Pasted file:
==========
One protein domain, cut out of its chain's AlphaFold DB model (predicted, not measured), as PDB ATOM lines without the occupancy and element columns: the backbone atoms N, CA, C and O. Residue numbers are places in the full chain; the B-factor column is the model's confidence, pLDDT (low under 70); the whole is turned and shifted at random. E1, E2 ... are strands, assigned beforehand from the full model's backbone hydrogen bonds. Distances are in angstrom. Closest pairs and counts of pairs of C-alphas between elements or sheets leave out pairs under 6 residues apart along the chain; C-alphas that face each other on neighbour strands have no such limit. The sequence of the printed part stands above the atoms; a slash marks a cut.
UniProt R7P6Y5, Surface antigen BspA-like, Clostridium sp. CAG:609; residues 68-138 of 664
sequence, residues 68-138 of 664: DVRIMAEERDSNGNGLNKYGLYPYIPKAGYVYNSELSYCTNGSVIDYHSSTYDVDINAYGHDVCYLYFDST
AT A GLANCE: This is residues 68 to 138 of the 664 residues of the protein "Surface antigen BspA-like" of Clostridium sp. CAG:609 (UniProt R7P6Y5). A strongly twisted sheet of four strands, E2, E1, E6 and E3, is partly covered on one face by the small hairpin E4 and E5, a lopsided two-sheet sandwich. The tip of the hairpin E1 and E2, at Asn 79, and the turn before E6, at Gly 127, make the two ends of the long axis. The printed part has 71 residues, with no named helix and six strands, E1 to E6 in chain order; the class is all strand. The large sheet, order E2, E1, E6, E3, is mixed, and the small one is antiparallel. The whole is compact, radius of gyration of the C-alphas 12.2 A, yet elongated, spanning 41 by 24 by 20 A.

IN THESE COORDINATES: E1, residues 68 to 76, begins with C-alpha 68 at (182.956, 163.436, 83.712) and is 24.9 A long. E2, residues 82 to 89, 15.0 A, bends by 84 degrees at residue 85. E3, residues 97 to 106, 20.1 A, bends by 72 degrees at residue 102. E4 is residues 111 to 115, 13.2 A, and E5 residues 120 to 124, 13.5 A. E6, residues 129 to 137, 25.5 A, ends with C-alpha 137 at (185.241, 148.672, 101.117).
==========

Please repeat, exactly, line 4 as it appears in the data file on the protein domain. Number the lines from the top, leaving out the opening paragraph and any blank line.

IN THESE COORDINATES: E1, residues 68 to 76, begins with C-alpha 68 at (182.956, 163.436, 83.712) and is 24.9 A long. E2, residues 82 to 89, 15.0 A, bends by 84 degrees at residue 85. E3, residues 97 to 106, 20.1 A, bends by 72 degrees at residue 102. E4 is residues 111 to 115, 13.2 A, and E5 residues 120 to 124, 13.5 A. E6, residues 129 to 137, 25.5 A, ends with C-alpha 137 at (185.241, 148.672, 101.117).